CAPE CANAVERAL, Florida (Reuters) – A Canadian astronaut aboard the International Space Station said on Sunday it looks like Earth's ice caps have melted a bit since he was last in orbit 12 years ago.
Bob Thirsk, who is two months into a planned six-month stay aboard the station, said he is mostly in awe when he looks out the window, particularly at the sliver of atmosphere wrapped around the planet.
"It's a very thin veil of atmosphere around the Earth that keeps us alive," Thirsk said during an in-flight news conference. "Most of the time when I look out the window I'm in awe. But there are some effects of the human destruction of the Earth as well."
"This is probably just a perception, but I just have the feeling that the glaciers are melting, the snow capping the mountains is less than it was 12 years ago when I saw it last time," Thrisk said. "That saddens me a little bit."
If Thrisk needs a sympathetic ear, he has 12 crewmates with him, at least until Tuesday, when visiting shuttle Endeavour astronauts are scheduled to depart.
The astronauts delivered a Japanese-built experiment platform, installed new batteries for the station's solar power system and stashed spare parts to keep the station operational after shuttles are retired next year after seven more flights.
The $100 billion station, a project of 16 nations, is nearing completion after more than a decade of work.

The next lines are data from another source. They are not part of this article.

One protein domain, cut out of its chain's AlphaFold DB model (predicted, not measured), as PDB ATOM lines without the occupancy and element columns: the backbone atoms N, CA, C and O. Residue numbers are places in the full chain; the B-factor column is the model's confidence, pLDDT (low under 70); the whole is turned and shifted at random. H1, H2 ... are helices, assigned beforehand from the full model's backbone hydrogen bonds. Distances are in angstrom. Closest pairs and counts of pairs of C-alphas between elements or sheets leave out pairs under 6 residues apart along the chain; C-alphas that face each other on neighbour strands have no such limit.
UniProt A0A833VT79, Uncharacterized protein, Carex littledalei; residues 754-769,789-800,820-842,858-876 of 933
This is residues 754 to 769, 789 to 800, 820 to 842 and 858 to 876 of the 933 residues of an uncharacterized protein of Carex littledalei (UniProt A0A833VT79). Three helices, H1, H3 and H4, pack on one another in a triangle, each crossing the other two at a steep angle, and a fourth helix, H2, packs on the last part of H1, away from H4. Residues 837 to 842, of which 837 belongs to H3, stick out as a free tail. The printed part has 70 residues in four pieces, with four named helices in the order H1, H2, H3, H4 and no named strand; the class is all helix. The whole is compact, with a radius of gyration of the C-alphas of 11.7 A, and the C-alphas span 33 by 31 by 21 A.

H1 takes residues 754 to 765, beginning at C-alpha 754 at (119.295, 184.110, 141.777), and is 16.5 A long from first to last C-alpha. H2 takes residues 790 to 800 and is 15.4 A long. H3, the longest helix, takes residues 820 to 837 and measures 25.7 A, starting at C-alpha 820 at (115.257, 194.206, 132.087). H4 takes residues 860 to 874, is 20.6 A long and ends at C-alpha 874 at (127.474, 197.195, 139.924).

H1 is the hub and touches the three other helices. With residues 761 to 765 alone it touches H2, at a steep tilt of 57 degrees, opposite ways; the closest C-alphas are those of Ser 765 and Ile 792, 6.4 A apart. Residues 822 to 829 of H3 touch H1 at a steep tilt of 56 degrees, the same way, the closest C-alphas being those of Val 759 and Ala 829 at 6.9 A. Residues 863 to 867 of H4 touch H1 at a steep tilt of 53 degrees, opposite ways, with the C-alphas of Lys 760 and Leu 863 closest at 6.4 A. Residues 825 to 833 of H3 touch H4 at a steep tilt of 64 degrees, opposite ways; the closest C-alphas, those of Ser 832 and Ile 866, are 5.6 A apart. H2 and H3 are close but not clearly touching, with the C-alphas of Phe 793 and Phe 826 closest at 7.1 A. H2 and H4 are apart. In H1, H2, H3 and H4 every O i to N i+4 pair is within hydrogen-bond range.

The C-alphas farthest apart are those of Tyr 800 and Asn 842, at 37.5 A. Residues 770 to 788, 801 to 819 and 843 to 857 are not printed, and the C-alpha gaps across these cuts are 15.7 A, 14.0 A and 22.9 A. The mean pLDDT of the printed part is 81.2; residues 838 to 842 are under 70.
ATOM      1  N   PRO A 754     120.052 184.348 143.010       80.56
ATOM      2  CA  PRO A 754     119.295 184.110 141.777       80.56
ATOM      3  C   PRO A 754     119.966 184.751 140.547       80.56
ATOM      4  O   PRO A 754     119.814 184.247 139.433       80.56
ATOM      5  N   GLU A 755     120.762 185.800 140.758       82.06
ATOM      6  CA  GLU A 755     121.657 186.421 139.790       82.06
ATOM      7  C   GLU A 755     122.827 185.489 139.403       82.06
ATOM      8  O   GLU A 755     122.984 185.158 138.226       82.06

Endeavour astronauts Chris Cassidy and Tom Marshburn are scheduled for a fifth spacewalk Monday to rewire a station gyroscope, fix insulation on its Canadian-built robot and install television cameras needed to guide a Japanese cargo vessel into its docking port. The HTV cargo hauler is slated for its debut flight in September.
"All in all I think it's an extremely successful mission in spite of a lot of really interesting curveballs that have been thrown our way," Endeavour commander Mark Polansky told reporters.
The latest glitch occurred Saturday when the station's U.S. air-scrubber shut down, prompting NASA to call in extra flight controllers to oversee the device manually. The machine strips deadly carbon dioxide, a by-product of respiration, from the station's air.
"It's not something that we want to do long term, because (of) the number of commands we have to send from the ground. But in the short term, we've got the carbon dioxide removal system back up and running and operating at close to its normal capacity," Smith said.
A backup air-scrubber is due to be launched aboard NASA's next shuttle mission, targeted for launch in August.
Endeavour is due back at the Kennedy Space Center in Florida on Friday.